This project combines two of my favorite things: a cozy fireplace and my flight simulator. Why not simulate a nice cozy fireplace inside a flight simulator?!
This DIY flight sim is ready for winter! I combined the warm atmosphere of a crackling fireplace with the fun of flying my simulator. It’s just the thing for those freezing winter months. You can do this too, it’s easy to set up.
Create a Fireplace Inside a Flight Simulator
My flight simulator has two displays connected to the graphics card. The large display is a 40″ HDTV and the smaller display is a 19″ VGA computer monitor. Typically, I display the flight simulator outside view on the large screen and the flight instruments on the smaller screen. For today’s project, I’m only running FSX on the large screen. Start FSX and start a flight. Select Windowed Mode from the View Menu and resize the window so it fits on one screen (the large screen in my example).
Next start a web browser on the second monitor and find a fireplace video on YouTube. Play the video and select full screen. This is how I my smaller display shows a cozy, crackling fireplace.
All we need now is a nice hot apple cider. I recently discovered sugar free apple cider from Alpine. It doesn’t need any sugar because of what we add next: cinnamon flavored bourbon. Apple and cinnamon… oh it’s so, so good! Leave the ice and snow outside, you’re flying in comfort. Happy Landings!
What you’re seeing here is Lockheed Martin Prepar3D with triple screens and more. The software is Prepar3D version 3.4, the DIY Deluxe Desktop Flight Sim, the DIY Side Joystick Frame, Air Manager is running the instruments on the 4th display. The installation of P3D was straightforward and you’re looking at a stock installation with no add-ons (yet).
The three main displays are inexpensive 32″ HDTVs connected to a single Nvidia GeForce mid-level graphics card. The system specs are at the end of this blog post.
P3D recognized the Saitek X52 Pro and properly assigned its functions, which was very nice. For other flight simulator programs, assigning the controls correctly is an awful awful chore, but not for P3D. This is the first flight simulator software I’ve ever seen that correctly identified rudder pedals and successfully assigned them to the correct function. Including the toe brakes. So, kudos to Lockheed Martin. They also build spaceships, by the way. Just so you know.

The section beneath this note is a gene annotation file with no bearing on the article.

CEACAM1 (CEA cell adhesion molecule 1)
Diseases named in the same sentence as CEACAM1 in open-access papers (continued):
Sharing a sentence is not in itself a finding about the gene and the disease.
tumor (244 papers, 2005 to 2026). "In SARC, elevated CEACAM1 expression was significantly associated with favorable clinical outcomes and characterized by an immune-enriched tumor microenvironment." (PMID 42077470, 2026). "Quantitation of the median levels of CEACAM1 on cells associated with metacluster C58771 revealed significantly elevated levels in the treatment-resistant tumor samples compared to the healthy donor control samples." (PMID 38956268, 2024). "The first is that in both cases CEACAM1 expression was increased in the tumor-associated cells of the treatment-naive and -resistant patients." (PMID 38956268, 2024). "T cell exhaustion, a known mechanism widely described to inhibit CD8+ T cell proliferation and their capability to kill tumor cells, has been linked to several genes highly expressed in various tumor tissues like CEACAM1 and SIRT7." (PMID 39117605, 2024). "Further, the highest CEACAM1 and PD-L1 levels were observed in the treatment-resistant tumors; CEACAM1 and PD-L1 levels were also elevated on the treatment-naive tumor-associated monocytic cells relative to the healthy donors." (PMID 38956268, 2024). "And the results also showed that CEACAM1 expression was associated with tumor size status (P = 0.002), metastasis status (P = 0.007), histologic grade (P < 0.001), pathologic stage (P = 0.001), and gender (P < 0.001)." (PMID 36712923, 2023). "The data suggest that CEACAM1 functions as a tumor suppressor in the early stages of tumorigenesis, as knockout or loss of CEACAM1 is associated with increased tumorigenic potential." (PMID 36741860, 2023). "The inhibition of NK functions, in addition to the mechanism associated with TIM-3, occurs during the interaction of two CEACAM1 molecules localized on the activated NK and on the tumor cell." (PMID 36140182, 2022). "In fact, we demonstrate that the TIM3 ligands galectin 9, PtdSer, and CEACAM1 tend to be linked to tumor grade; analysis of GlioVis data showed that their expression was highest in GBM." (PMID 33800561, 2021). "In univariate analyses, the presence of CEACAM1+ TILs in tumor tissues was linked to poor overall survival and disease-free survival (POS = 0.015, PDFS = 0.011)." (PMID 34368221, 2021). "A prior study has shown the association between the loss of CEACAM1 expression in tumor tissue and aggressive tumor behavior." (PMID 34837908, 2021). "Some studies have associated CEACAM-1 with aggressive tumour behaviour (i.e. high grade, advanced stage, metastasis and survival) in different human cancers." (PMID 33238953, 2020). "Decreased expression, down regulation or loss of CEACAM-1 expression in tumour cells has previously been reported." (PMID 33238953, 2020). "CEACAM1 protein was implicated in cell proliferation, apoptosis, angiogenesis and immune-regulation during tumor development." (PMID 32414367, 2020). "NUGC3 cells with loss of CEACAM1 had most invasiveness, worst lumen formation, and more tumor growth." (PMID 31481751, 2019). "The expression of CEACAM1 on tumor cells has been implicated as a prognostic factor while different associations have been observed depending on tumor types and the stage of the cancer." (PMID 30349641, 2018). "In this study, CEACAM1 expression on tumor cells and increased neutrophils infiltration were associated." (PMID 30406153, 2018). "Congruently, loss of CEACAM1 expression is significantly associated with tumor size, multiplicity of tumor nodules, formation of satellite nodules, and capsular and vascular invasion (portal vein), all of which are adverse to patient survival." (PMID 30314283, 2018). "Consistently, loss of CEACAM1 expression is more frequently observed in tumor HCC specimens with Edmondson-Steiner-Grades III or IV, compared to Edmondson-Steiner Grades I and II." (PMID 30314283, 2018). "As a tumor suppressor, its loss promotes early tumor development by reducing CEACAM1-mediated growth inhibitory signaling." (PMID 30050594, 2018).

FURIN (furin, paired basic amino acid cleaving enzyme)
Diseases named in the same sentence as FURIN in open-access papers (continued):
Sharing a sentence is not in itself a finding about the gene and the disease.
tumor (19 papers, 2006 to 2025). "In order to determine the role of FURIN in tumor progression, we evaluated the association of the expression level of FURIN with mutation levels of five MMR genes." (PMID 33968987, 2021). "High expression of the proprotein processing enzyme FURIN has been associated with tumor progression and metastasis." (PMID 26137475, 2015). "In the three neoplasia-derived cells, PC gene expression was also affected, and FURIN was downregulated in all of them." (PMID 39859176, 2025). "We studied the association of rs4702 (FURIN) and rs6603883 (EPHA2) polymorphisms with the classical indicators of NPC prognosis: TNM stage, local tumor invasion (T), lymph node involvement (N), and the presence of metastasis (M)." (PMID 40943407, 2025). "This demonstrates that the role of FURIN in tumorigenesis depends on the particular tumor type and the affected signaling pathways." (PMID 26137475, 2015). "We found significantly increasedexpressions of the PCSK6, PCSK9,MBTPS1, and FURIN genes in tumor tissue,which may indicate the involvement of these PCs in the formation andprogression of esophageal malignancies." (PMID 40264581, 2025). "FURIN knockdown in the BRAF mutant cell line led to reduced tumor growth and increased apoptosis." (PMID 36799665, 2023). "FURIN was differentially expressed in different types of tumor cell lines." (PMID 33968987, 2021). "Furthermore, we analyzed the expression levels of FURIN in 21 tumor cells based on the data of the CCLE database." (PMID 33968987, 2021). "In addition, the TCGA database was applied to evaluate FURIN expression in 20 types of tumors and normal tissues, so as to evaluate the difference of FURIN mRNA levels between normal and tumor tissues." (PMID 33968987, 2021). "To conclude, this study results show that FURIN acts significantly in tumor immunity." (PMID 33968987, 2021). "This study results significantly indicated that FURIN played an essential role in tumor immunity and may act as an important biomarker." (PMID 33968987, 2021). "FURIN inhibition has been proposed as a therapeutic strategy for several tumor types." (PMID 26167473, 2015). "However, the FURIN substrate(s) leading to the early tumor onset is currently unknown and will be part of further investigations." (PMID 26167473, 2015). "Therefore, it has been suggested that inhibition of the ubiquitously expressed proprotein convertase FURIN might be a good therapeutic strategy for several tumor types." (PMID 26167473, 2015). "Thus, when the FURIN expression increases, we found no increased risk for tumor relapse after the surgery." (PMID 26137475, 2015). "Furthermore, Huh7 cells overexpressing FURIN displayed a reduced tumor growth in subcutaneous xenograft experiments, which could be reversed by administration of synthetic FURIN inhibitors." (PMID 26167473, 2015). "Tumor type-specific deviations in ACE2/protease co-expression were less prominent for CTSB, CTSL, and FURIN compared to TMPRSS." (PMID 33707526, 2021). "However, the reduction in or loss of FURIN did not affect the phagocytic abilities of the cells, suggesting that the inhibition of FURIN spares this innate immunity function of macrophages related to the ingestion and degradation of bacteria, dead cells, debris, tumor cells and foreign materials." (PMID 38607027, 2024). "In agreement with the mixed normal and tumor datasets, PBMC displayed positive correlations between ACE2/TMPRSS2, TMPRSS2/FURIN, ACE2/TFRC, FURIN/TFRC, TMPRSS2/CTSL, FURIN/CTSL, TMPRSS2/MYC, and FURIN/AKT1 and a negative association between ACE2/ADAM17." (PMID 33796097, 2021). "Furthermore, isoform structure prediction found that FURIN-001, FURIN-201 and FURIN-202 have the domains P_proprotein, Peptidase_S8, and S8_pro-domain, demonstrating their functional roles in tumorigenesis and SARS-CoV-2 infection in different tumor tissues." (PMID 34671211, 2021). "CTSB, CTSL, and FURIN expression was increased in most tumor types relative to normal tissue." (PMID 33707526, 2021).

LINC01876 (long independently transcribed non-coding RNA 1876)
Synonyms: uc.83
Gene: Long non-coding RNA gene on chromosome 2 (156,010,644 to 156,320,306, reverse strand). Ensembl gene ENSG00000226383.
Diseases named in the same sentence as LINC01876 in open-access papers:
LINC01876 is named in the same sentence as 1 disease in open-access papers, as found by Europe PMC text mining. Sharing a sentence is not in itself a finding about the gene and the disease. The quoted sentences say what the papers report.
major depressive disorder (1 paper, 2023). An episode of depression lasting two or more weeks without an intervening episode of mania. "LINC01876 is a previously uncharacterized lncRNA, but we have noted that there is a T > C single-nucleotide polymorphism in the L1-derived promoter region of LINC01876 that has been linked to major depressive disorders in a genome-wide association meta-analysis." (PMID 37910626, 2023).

It’s easy to combine the DIY Side Joystick Frame, (item 311), with the Deluxe Desktop Flight Sim project. I’m using the Saitek Pro Flight Cessna rudder pedals. Great rudder pedals. I updated the drivers for my Saitek switch panels that enabled them to work with P3D. That was easy.
You’ll notice that nothing here is expensive or exotic… or even new. For example, I’m using a second-hand computer to display the flight instruments. The second computer is so old it’s running Windows Vista.
In this final section, we’re going to populate the Inner Frame with computer hardware. Furthermore, we will assemble all the pieces of the Flight Sim Pod. Your new flight simulator will soon be finished!
We see here the Inner Frame, all painted and masking tape removed, lt’s look at the right side of the frame. Here on the Computer Shelf we can set a desktop computer, and a powerstrip on the Top Shelf.
Next: the monitor or HDTV. It is a very good idea to get help from a friend while mounting the HDTV. You can’t actually see the bracket when you clip onto it, so it helps to have a second pair of eyes watching. Make sure it’s centered in the frame also.
Install the switch panels and then add the yoke, and beside the yoke, the throttle quadrant. I have attached Velcro to the top of the throttle quadrant for the trackball mouse. There is enough room on the yoke housing for a mini-keyboard, or it can go beside the yoke. Don’t forget a drink holder!
Attach the rudder pedals, and add the speakers. Remember the Chair Staytheres? I painted these also. They have Velcro that loops over this horizontal bar. Notice when you use the Chair Staythere you have to reach way down to get it and you might want an easier way. I simply measured 7” from the end of the pipe and drilled two holes and then I tied on a piece of boot string and hung it from the pipe above. I did this on both sides.